Vicki Scott graduated from Indiana University with a Bachelor of Science in Therapeutic Recreation before returning to earn her Masters of Science in 1981. Following graduation she accepted a position at Hook Rehabilitation Center in Indianapolis, Indiana as a recreational therapist, eventually becoming Program Manager in 1994. Her responsibilities included both inpatient units and the outpatient clinic. Within the past few months, she accepted a role with the Commission on Accreditation of Rehabilitation Facilities (CARF) based in Tucson, Arizona and she is working as a CARF Resource Specialist.
Ms. Scott is very active in Indiana University and her profession. She served several terms as a member of the School of Public Health Alumni Association Board of Directors, she was elected President of the Indiana Therapeutic Recreation Association, and she served as the treasurer and co-chairperson of the public policy committee for the Recreation Therapists of Indiana (RTI). During her time with RTI, she was honored as the outstanding professional within the organization in 2003 and 2004. In addition, she has served as a Board Member at Large, Treasurer, and most recently as the President for the American Therapeutic Recreation Association.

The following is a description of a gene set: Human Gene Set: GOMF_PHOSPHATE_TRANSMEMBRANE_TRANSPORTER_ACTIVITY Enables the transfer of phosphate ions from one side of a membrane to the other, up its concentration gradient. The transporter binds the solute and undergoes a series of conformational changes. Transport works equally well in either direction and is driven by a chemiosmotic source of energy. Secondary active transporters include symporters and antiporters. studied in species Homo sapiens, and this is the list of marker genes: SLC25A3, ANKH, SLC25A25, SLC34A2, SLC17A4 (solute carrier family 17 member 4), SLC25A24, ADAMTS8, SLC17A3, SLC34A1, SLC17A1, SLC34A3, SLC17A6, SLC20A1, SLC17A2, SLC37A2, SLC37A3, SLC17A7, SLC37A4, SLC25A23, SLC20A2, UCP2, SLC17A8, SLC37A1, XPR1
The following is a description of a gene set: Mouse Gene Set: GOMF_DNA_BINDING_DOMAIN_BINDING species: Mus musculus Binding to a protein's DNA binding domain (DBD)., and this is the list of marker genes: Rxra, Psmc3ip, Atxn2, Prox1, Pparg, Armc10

Rin Seibert is recognized as a national leader in collegiate recreational sports, and has been at helm of recreational sport leadership at Valparaiso University for nearly three decades. She also holds titles as Assistant Director of Athletics, and adjunct instructor of physical education. Since her arrival to Valpo in August 1980, her visionary leadership has resulted in model programs respected by peers through the profession. She oversees many professional, graduate assistant and student staff, and is actively involved in cultivating and maintaining partnerships with the Department of Physical Education and the Department of Intercollegiate Athletics.